I hope you’re right Rick. Seeing them being dragged and/or winched up the hill I did wonder if they would ever put on a leaf again. Even cut back and still in pots the rootballs were heavy, mostly through excess water.

  29. AnnetteM March 11, 2016 at 3:34 pm - Reply

    You must be very pleased with yourself having achieved all that. I am sure the rhododendrons will love all that space finally and hopefully reward you with some lovely flowers maybe next year.

    • Jessica March 11, 2016 at 10:11 pm - Reply

      It’s a great job to get done. We put the last three in the ground yesterday, struggling as it was just the two of us, but so glad we did.. there was a frost last night. The roots hanging out of the top of the pots might not have fared well.

  30. Sarah March 11, 2016 at 8:20 pm - Reply

    That looks such hard work in those conditions but you must also be pleased with a job well done!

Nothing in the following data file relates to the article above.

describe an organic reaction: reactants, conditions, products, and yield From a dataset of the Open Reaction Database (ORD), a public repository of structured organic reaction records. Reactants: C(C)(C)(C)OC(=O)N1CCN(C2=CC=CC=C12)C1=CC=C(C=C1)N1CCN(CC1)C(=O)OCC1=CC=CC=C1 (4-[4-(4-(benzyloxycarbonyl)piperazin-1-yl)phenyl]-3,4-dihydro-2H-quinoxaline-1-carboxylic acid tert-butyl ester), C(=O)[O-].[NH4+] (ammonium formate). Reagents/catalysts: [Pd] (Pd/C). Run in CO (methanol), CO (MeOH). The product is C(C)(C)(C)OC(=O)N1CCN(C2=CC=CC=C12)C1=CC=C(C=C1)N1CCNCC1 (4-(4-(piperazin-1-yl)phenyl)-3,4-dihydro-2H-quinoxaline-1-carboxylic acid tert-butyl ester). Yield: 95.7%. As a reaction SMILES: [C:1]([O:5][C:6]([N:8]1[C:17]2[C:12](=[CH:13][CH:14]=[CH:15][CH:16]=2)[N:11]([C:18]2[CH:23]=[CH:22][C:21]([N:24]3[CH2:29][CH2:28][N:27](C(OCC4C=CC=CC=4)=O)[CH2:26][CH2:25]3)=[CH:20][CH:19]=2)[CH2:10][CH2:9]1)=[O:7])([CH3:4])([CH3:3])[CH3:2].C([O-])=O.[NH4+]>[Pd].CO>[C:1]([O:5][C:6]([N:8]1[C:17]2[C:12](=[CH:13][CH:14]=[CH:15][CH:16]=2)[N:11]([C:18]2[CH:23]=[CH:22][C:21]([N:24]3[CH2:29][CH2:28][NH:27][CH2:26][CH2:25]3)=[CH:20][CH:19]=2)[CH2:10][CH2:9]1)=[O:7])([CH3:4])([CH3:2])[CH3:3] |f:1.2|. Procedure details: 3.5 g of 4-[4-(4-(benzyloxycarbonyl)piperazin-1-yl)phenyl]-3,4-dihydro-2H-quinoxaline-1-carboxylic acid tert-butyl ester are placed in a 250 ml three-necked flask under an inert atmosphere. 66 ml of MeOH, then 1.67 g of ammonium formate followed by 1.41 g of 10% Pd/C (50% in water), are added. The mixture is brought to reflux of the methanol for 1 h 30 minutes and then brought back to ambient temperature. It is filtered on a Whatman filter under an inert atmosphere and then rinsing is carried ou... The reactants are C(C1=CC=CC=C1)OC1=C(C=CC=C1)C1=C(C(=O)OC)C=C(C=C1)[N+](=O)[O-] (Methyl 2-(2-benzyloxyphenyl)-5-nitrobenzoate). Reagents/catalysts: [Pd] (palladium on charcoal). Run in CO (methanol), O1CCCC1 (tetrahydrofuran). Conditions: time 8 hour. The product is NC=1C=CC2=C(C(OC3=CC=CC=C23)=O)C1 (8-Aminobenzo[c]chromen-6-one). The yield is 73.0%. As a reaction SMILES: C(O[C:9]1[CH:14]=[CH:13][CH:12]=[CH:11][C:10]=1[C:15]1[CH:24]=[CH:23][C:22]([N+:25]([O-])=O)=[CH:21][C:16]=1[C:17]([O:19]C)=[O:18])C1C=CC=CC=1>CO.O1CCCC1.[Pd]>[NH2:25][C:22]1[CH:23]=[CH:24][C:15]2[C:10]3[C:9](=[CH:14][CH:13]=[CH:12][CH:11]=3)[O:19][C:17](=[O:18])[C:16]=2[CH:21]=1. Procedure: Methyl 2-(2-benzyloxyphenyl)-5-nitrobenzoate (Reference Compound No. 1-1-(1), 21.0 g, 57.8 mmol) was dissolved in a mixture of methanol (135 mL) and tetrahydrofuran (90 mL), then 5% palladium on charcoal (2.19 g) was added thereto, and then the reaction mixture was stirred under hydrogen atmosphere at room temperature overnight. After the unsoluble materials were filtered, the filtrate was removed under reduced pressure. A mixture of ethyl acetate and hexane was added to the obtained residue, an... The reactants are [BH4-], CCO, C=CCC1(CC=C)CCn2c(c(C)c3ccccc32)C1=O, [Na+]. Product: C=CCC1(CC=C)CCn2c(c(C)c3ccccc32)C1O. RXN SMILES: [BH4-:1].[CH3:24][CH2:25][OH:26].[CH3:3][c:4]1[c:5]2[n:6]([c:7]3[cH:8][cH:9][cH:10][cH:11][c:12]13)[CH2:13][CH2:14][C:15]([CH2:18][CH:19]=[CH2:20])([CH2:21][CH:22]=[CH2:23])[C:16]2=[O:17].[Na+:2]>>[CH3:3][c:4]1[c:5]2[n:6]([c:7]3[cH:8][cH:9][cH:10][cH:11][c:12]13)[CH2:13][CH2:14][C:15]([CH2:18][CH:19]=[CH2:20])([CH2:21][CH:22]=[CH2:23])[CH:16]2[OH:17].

Sarah x

    • Jessica March 11, 2016 at 10:22 pm - Reply

      The couple of dry days that we’ve had since has made a huge difference. Looking forward to getting out there again this weekend.

  31. germac4 March 11, 2016 at 10:58 pm - Reply

    Good luck with the rhododendrons, they are such beautiful plants they deserve another chance. That sodden soil must be hard to work with..

    • Jessica March 13, 2016 at 10:48 pm - Reply

      It’s clay soil which means it’s a quagmire in winter and rock hard in summer. It’s slowly drying out. We’re approaching the short but golden window of opportunity between the two extremes!

  32. annamadeit March 12, 2016 at 5:30 am - Reply